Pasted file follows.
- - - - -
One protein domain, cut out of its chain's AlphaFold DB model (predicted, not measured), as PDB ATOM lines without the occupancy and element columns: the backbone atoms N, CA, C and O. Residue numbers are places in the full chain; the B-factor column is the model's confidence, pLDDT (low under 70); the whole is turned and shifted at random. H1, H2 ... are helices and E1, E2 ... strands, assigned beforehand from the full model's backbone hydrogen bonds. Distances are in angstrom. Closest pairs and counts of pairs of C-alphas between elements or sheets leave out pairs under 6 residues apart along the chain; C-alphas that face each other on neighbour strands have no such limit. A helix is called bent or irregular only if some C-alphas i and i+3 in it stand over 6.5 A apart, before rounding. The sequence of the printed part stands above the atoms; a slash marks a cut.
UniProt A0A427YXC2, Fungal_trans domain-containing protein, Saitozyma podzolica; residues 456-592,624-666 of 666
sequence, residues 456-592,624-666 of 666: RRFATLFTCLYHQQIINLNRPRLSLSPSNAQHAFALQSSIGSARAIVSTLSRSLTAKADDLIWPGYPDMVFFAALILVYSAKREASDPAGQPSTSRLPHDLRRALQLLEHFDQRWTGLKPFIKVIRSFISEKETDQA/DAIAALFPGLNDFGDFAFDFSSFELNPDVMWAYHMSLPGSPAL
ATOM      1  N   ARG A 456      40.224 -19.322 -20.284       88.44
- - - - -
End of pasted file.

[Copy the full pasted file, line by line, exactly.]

One protein domain, cut out of its chain's AlphaFold DB model (predicted, not measured), as PDB ATOM lines without the occupancy and element columns: the backbone atoms N, CA, C and O. Residue numbers are places in the full chain; the B-factor column is the model's confidence, pLDDT (low under 70); the whole is turned and shifted at random. H1, H2 ... are helices and E1, E2 ... strands, assigned beforehand from the full model's backbone hydrogen bonds. Distances are in angstrom. Closest pairs and counts of pairs of C-alphas between elements or sheets leave out pairs under 6 residues apart along the chain; C-alphas that face each other on neighbour strands have no such limit. A helix is called bent or irregular only if some C-alphas i and i+3 in it stand over 6.5 A apart, before rounding. The sequence of the printed part stands above the atoms; a slash marks a cut.
UniProt A0A427YXC2, Fungal_trans domain-containing protein, Saitozyma podzolica; residues 456-592,624-666 of 666
sequence, residues 456-592,624-666 of 666: RRFATLFTCLYHQQIINLNRPRLSLSPSNAQHAFALQSSIGSARAIVSTLSRSLTAKADDLIWPGYPDMVFFAALILVYSAKREASDPAGQPSTSRLPHDLRRALQLLEHFDQRWTGLKPFIKVIRSFISEKETDQA/DAIAALFPGLNDFGDFAFDFSSFELNPDVMWAYHMSLPGSPAL
ATOM      1  N   ARG A 456      40.224 -19.322 -20.284       88.44